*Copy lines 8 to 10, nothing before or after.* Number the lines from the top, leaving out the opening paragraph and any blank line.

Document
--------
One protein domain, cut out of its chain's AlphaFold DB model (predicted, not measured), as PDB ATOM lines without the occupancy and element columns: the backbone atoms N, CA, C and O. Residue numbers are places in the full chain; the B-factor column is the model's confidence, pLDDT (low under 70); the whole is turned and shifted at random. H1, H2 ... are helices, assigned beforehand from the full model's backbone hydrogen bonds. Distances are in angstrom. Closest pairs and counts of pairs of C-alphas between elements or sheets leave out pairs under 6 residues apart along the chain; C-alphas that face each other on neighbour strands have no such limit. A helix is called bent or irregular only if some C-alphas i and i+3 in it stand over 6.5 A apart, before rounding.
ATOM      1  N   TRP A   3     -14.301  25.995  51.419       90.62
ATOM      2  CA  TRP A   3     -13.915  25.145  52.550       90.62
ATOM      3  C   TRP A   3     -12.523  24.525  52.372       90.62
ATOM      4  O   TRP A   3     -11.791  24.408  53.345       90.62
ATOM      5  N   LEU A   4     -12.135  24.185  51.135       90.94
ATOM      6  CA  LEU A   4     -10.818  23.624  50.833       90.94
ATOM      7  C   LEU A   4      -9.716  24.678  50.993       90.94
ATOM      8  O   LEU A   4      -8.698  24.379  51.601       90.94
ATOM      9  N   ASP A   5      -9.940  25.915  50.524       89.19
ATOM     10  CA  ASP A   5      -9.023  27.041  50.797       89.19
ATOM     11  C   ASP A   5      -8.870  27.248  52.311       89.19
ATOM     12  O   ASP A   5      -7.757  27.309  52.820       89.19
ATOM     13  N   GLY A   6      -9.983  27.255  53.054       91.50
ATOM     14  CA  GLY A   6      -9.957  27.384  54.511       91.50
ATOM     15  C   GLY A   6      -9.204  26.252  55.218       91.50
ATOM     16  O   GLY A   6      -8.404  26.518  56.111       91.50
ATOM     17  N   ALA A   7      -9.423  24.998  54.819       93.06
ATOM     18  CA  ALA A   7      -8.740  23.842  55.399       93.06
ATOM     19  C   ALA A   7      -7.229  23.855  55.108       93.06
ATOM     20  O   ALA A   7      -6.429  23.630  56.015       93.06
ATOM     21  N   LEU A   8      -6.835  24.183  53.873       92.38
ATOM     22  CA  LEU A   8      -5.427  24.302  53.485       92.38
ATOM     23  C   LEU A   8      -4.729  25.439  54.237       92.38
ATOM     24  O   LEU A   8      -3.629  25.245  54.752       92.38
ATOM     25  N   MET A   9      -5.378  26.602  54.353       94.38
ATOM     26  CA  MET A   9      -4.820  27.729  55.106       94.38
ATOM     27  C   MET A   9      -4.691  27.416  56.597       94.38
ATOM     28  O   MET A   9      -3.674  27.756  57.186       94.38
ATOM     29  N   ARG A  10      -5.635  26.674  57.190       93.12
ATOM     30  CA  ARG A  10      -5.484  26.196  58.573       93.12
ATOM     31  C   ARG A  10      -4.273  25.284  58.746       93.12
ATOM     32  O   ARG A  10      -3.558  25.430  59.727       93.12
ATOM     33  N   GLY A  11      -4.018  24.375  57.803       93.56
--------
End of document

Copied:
ATOM      8  O   LEU A   4      -8.698  24.379  51.601       90.94
ATOM      9  N   ASP A   5      -9.940  25.915  50.524       89.19
ATOM     10  CA  ASP A   5      -9.023  27.041  50.797       89.19